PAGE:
• Canadian swimmer Tess Routliffe
  • Tessa-Cieplucha

Paralympian Tess Routliffe is aware of how important team culture is, and what it does for her mentally as part of the team. 

“It’s not a team sport where, if I am slacking, it doesn’t necessarily affect the person next me, but within my team, if I were to see somebody slacking or just not themselves, it gives us the opportunity to go check on them,” Routliffe said. 

The 22-year-old adds that even in an individual sport, she’s always happy to see her teammates succeed. 

“When you both succeed at something and you both reach your goal, it’s a really nice feeling to say you did that together.”

Mental challenges in finding connections during isolation

National team coaches and swimmers went 133 days without in-person contact at Swimming Canada facilities during the pandemic shutdown, a challenge that proved to be more mental than physical.

While many athletes continued to train regularly, they did so without the social interactions they’re accustomed to.

“As an elite swimmer you probably go to the swimming pool 10 times a week … so your coach may be the one person that you spend the most amount of time with,” said John Atkinson, the Canadian national swim team coach and high performance director. “Coaches then finding the way to communicate with different athletes in different ways was very important.”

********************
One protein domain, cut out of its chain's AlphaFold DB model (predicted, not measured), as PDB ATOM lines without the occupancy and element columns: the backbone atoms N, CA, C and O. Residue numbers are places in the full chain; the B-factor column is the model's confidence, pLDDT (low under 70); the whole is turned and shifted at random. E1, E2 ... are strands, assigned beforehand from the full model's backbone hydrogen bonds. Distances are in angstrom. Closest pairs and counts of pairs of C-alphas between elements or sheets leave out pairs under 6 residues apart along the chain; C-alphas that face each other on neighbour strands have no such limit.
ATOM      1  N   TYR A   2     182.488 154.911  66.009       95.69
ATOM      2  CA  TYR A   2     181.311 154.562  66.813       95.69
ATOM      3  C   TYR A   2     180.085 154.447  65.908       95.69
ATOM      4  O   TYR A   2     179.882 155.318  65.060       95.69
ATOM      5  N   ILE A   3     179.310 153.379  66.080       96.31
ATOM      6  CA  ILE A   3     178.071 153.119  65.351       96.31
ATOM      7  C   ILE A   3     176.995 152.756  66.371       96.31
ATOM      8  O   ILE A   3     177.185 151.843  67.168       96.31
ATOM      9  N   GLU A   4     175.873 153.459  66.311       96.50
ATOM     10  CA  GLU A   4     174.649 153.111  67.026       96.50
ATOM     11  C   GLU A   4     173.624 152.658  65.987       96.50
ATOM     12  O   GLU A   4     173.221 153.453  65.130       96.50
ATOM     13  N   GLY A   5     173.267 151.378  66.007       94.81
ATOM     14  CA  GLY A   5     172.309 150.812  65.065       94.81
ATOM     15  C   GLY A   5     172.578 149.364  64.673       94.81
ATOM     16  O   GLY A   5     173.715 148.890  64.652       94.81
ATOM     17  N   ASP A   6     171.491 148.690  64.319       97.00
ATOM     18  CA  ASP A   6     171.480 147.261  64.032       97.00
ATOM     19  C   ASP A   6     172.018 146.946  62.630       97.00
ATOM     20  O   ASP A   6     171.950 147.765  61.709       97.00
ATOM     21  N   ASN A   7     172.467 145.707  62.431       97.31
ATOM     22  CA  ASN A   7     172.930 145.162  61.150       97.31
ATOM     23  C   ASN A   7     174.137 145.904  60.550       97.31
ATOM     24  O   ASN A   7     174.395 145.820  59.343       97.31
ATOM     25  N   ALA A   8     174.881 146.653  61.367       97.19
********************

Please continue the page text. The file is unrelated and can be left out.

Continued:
Supporting swimmers through the isolation quickly emerged as a priority for Swimming Canada, which did not initially anticipate the social impact of not being able to train with friends and peers. 

“We had athletes not just missing the swimming and the competition and the training,” said Wayne Lomas, the Para Swimming national team coach and associate director of high performance. “We actually had people missing the social connection they got from being with their friends.” 

Among the efforts to combat the forced separation, swimmers had the opportunity to conduct internet sessions with Dr. Carla Edwards, a sports psychiatrist and high performance mental health advisor for Swimming Canada.